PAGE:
By Andrea Jezovit
It was 1994, and Elvis Costello hated the shot of himself set to appear in Impact Magazine.
So he called photographer Chris Buck’s agent.
“He pretended to be a friend of Elvis’s, and was acting like, ‘Yo, Elvis won’t like that picture’ and all this,” Buck says. Only after a lengthy conversation did Costello reveal who he really was, and the agent explained that the photograph wasn’t meant to be disrespectful. But Elvis had a point. It wasn’t a glamourous portrait. In it, he stands stiffly against a hotel room wall, addressing the camera with an awkward expression.
“It’s not unflattering in a particular way,” Buck says. “He certainly looks uncomfortable, but I think that so much of his music is about being uncomfortable that I think that it suits him.”
Since graduating from Ryerson’s photography program in 1987, Buck has made a living taking not-so-glamourous portraits. Shots of celebrities such as James Gandolfini, Chloé Sevigny and Billy Bob Thornton are far from slick and conventional.
Instead, it’s Gandolfini’s backside, Sevigny making a face fit for porn and Thornton peeing–all for mainstream publications.
“I make no claims for my work as being amazingly new or inventive, but it was, I guess, a little more personal,” he says.
Though Buck incorporates the personalities of his subjects into his work, his portraits of others are reflections of his own interests as well.
Many incorporate sexual themes–Paul Reubens, with blown bubble gum on his face, looks like he’s wearing a condom–as well as a sort of bodily discomfort. “I think to a large extent I’m not that comfortable in my body, so I think a lot of pictures show that kind of awkwardness with the body, not as much as they used to but it’s still in there to some extent.”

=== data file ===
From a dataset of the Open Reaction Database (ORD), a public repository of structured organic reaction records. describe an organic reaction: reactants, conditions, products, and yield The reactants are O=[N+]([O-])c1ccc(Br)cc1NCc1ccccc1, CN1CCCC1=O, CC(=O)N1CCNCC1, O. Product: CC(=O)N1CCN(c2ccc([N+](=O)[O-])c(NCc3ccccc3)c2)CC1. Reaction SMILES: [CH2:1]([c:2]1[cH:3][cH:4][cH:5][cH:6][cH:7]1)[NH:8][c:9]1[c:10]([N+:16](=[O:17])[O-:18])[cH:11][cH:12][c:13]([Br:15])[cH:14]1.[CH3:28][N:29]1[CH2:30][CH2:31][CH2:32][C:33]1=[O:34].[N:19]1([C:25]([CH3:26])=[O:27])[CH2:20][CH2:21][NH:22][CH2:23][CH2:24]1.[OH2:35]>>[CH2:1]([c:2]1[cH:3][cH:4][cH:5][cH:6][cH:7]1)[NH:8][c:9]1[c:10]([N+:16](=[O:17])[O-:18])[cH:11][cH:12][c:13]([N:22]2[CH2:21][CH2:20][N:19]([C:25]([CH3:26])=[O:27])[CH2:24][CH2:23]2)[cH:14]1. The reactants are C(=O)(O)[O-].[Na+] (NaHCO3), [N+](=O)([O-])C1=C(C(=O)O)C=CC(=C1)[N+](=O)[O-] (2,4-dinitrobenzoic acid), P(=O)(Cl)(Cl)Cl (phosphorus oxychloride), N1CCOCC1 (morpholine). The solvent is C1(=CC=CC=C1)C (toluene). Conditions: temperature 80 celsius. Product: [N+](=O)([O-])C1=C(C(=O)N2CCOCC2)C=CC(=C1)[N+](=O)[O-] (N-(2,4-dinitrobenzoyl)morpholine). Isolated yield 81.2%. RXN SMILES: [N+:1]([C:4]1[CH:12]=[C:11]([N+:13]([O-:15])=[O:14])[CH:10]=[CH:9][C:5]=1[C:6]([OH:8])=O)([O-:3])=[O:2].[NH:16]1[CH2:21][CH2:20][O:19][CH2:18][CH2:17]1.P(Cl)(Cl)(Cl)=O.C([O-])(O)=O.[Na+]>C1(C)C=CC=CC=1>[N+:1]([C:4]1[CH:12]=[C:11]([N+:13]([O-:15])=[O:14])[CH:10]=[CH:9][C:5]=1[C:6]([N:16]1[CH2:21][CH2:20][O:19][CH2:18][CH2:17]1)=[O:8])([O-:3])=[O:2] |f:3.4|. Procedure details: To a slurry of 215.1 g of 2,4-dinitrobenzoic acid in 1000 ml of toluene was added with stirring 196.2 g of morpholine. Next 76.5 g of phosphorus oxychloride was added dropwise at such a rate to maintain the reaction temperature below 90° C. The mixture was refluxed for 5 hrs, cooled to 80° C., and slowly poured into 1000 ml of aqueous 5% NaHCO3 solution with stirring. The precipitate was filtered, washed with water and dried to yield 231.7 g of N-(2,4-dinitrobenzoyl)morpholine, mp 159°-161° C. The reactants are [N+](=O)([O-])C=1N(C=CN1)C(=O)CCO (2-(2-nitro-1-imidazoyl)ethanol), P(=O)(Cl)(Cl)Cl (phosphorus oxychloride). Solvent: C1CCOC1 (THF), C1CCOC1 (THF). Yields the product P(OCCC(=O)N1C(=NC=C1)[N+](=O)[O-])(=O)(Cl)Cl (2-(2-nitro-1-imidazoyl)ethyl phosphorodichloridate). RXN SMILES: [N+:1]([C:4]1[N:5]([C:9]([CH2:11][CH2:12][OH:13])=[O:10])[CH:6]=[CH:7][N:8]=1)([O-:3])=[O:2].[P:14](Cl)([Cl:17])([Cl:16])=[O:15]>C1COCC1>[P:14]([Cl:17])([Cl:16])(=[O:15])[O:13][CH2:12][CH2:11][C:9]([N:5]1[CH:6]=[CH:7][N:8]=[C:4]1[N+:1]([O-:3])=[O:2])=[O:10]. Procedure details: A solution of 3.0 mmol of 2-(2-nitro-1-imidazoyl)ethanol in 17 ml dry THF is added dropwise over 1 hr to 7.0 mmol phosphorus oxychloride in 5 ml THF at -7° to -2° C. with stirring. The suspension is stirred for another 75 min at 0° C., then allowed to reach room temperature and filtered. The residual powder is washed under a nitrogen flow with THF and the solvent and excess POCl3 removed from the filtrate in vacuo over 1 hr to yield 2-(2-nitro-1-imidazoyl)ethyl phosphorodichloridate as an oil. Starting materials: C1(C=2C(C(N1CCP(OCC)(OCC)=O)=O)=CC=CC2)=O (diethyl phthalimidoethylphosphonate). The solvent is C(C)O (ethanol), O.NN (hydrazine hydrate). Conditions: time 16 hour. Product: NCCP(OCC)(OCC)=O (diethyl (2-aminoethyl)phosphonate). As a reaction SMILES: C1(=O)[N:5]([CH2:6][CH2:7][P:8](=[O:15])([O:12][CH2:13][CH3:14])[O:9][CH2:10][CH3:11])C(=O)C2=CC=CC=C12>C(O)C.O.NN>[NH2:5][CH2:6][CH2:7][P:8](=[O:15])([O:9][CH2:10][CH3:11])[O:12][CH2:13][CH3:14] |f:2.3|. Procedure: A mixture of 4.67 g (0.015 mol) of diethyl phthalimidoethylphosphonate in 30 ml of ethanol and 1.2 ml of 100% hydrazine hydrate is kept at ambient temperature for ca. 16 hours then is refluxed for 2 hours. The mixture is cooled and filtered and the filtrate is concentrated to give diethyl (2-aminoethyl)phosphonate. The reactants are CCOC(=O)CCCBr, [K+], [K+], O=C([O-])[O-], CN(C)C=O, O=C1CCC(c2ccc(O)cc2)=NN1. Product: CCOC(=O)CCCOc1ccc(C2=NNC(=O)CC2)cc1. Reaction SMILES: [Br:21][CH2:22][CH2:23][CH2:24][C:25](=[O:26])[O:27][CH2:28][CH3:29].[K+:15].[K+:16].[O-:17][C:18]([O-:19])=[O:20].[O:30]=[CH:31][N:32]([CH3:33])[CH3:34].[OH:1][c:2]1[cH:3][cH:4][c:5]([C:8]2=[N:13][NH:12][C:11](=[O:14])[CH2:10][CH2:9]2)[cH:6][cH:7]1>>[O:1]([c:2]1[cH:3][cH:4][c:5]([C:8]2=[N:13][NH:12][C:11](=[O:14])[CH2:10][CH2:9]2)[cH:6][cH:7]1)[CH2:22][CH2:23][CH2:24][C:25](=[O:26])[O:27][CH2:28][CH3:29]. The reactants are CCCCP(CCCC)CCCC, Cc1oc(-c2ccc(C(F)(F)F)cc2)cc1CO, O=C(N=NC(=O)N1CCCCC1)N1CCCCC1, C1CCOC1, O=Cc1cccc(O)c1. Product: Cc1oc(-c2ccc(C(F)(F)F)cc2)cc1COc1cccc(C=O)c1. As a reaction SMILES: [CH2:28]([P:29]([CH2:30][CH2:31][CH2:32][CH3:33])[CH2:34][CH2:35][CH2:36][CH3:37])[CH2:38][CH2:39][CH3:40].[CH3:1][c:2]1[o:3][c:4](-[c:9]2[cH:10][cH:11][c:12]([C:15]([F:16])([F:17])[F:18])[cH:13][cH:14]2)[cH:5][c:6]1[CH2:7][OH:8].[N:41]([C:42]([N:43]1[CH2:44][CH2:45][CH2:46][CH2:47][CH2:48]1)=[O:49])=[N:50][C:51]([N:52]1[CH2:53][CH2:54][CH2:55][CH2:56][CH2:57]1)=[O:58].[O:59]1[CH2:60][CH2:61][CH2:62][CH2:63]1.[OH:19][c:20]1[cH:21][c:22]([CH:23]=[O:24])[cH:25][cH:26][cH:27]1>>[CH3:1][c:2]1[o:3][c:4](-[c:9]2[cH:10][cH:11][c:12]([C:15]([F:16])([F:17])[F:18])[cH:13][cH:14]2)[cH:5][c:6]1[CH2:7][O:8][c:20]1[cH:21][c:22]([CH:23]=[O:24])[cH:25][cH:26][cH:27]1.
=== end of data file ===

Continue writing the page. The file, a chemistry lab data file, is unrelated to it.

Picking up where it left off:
It seems like it would be difficult to get, say, Dave Matthews to pose in what looks like a gorilla suit for Blender, or John Cusack to share a couch with a blow-up doll in a piece for W. But Buck says he gets what he wants from subjects today through his confidence and professionalism; most stars are co-operative about his ideas but sometimes Buck has to rely on spontaneity.
During a shoot with former U.S. senator George McGovern at McGovern’s summer rental, Buck asked the old man if he could change back into the Speedo he had just been wearing at the beach. “I really don’t want to over-talk it and have them think it out too much. A lot of my ideas, the more people think about it the more they might become cautious about it,” he says.
Despite his adamant self-expression, Buck says he doesn’t feel the need to take a lot of self-portraits, though he’s happy with a recent shot for Esquire.
The magazine asked Buck to photograph himself as part of a fashion spread, dressed impeccably and incorporating some prop to distinguish himself as a photographer; Buck had a makeup artist give him a black eye and swollen face, and had his assistant reach into the shot with a light metre as the picture was taken.
“It’s kinda the most sorta strange out of all the pictures that we did, and so I was happiest because I think it just makes people sort of look and think, ‘Who is this guy?’ you know? Which is good.”